Okay... So the Foundry EULA states that we can use copyrighted material from the properties. It also states that we cannot recreate the likeness of actors. In a Q&A session, Branflakes responded to a question about characters in makeup, affirming that the use of characters in full makeup from the shows does not violate the Foundry's EULA.
The clarification seemed wanting and confusing to many.
So I've read the relevant caselaw and a load of scholarly articles to understand the issue. The big case in the field is Wendt v. Host International Inc. for those curious.
Here's the deal: There are two forces at play. Copyright, which includes characters, likenesses, and mannerisms, versus Publicity Rights, which include an actor or personality's mannerisms. Copyright is federal. Publicity Rights is a state issue. Copyright preempts Publicity Rights except when Publicity Rights are focusing on a separate issue. I've focused on California law (which is some of the most broad) in an attempt to understand the EULA.
CBS is licensing its copyright to authors. It cannot license what copyright does not cover. Therefore, the question is what copyright covers.
I am going to break the issue down, point by point, in what amounts to rising criteria:
1. Is the character a real person? Ie. does it possess, it its entirety, the name attitude or traits associated with the performer, such that there could be no distinction made? If so, STOP. If not, proceed to point 2.
In the case of a real person, CBS has no copyright and therefore cannot transfer one to authors. If it is a real person not playing a character (ie. Shatner hosting a TV special) then CBS cannot transfer the rights. Hence the reason why real people are stated as not being usable in the Foundry.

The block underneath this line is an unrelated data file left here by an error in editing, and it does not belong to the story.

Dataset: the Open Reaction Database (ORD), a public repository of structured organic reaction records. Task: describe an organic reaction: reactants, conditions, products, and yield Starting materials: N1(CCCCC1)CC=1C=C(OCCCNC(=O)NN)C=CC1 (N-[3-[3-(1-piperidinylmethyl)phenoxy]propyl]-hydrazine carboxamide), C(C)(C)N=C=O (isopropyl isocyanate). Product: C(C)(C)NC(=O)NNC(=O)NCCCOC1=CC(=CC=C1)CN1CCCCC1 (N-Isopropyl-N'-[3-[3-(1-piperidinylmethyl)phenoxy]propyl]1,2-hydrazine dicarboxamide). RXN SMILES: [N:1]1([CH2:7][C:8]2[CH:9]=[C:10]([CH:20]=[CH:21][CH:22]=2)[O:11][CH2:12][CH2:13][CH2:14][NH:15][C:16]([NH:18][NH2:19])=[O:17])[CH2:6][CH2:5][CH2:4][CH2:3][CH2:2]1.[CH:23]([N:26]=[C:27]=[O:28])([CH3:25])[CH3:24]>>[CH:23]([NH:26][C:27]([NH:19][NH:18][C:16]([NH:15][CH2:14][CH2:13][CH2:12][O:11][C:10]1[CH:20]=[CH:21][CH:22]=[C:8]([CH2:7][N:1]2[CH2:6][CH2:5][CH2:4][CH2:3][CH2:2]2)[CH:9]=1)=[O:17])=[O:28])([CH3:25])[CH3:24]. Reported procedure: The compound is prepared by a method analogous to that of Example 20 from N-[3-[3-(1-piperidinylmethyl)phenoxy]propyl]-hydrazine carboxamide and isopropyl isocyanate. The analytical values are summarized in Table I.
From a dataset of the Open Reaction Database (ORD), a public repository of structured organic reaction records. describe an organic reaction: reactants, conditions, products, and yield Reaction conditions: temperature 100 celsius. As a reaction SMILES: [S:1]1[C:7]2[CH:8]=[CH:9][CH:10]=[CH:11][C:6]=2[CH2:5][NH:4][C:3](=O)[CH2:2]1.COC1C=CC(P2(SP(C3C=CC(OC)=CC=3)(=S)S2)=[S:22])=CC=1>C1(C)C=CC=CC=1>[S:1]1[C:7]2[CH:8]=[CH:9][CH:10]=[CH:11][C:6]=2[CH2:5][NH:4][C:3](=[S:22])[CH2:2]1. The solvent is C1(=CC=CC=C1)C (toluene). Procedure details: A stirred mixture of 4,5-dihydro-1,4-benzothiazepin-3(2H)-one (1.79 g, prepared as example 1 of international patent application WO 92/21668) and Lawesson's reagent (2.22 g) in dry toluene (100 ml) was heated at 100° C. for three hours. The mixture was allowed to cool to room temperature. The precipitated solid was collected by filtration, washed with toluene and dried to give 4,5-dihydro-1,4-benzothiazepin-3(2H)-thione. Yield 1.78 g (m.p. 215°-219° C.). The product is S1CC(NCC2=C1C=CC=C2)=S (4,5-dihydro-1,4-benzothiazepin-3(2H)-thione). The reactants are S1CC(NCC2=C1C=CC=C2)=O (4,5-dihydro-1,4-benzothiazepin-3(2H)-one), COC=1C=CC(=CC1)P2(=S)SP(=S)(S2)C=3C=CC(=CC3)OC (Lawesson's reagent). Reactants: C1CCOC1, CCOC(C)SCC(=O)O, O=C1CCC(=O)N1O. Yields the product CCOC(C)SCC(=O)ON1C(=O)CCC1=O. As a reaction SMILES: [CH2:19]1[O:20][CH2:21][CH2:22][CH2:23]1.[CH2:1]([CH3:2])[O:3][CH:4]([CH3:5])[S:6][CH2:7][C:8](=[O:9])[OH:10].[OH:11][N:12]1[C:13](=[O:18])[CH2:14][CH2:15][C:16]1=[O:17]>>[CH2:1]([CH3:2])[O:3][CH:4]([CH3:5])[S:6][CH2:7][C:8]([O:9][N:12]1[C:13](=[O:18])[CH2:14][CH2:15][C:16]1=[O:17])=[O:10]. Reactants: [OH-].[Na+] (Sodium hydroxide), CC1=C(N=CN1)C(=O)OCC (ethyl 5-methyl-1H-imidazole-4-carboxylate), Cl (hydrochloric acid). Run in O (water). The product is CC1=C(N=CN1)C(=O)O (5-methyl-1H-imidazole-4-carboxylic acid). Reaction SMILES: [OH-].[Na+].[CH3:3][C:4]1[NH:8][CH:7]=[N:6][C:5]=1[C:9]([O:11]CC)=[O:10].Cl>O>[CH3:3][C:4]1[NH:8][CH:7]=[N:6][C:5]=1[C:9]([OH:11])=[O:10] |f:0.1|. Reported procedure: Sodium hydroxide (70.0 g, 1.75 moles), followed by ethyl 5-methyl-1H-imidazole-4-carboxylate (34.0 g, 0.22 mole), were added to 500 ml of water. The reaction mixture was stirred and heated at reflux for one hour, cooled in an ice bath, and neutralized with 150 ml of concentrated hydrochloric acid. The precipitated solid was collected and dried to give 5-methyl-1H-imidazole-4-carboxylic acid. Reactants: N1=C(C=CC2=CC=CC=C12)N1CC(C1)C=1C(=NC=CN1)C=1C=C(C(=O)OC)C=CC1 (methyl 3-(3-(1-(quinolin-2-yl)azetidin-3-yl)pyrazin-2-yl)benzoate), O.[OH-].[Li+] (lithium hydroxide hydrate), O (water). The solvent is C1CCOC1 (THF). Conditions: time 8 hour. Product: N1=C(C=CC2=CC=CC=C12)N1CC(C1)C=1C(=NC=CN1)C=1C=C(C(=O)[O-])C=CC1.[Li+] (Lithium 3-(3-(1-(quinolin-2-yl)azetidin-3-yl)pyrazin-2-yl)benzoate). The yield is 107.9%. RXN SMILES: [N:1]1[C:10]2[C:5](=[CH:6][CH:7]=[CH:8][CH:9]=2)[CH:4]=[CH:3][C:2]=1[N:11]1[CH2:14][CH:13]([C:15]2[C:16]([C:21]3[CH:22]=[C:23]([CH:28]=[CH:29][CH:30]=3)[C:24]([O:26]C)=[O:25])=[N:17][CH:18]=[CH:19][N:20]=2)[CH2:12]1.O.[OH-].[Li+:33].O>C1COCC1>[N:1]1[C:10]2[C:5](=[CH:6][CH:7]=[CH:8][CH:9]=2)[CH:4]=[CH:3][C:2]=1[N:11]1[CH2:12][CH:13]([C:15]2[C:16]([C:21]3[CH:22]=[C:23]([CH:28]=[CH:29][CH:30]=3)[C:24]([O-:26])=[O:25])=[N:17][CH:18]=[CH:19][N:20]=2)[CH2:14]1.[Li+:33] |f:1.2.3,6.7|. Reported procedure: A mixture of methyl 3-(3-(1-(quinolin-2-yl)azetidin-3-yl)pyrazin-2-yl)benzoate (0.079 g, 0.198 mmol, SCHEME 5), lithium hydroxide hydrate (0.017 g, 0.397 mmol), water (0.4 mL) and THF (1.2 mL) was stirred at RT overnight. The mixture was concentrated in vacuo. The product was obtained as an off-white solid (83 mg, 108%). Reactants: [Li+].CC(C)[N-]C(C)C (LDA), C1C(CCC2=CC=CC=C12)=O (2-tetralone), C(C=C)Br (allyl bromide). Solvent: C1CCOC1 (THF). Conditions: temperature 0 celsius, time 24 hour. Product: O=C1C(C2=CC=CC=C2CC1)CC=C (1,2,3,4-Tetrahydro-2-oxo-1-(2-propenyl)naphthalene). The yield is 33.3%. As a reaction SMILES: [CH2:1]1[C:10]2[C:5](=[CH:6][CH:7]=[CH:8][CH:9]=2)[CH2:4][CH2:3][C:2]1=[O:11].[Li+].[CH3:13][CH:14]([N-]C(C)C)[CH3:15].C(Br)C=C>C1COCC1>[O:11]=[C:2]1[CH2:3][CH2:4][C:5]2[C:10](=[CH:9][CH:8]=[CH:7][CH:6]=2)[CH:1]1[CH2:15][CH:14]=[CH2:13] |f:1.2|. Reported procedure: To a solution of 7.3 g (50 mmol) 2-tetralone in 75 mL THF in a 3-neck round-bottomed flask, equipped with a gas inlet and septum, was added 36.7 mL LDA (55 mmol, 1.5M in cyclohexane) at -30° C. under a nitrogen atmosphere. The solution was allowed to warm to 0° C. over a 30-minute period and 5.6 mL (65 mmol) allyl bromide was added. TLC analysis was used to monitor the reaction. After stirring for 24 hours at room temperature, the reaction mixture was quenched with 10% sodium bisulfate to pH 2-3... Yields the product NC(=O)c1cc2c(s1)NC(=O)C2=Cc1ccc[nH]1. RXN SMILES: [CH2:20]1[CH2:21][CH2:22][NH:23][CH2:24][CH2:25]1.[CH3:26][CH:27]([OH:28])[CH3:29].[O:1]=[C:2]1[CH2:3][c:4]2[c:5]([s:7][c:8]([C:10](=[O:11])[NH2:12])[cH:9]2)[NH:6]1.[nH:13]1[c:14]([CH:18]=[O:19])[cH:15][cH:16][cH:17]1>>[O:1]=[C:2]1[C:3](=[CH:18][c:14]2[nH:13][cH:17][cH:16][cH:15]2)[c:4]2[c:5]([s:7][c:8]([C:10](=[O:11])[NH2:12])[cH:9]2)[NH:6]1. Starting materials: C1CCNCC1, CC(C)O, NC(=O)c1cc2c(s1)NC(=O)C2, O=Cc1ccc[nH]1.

2. Does the character contain elements developed specifically for the Star Trek properties as defined in the EULA, such as clothing, makeup, favorite foods, personality traits which may be distinct from the actor? If the character possesses none of these, STOP. If so, proceed to point 3.
CBS' claim to copyright depends upon the idea that the character possesses original traits, distinct from the actor. There is some debate over whether characters can be copyrighted apart from the films, books, television shows, and other media they appear in although consensus leans in this direction. In any case, there must be defining elements which CBS owns (such as involvement in storylines or unique traits) in order for CBS to have anything to share.
An example of this would be the playwright Samuel Beckett, who is mentioned by Sisko. I pick him because he is a modern enough figure to still be covered by his own copyrighted works and publicity claims. The version who is mentioned in Star Trek might be fictionalized; after all, he lived in a version of Earth that had been visited by Starfleet, Ferengi, and even an El Aurian. HOWEVER, the mention of Beckett on DS9 in no way sets him apart from the historical figure. So you cannot claim that this is a DIFFERENT Samuel Beckett.
However, while Jean-Luc Picard may resemble Patrick Stewart, Patrick Stewart is not a starship Captain. He does not own rights to or wear the uniform. He is not French. He does not have an artificial heart. Note, I'm not saying you can use him. I am saying he's not ruled out YET as of point 2.
3. Does the character likeness resemble the actor in a way that would cause confusion as to whether the character IS the actor? If it is a reproduction of the actor's natural face, STOP. If it is not, CONTINUE to 4.
At this point, we've eliminated Picard as he generally appears... We have not eliminated him, say, in his disguise where he was surgically altered to appear as a Romulan. We have eliminated Riker and Troi and both Crushers but NOT Data or Geordi (with his VISOR, anyway).
4. Is your use in any way creating confusion between the character and the actor? That is to say, would the actor likely be recognized and the role not recognized by the target audience, ie. players of Star Trek Online. or are you making references to the actor's career outside of Star Trek? (Audience is relevant. See Landham v. Lewis Galoob Toys, Inc.) If so, STOP. If not, proceed to point 5.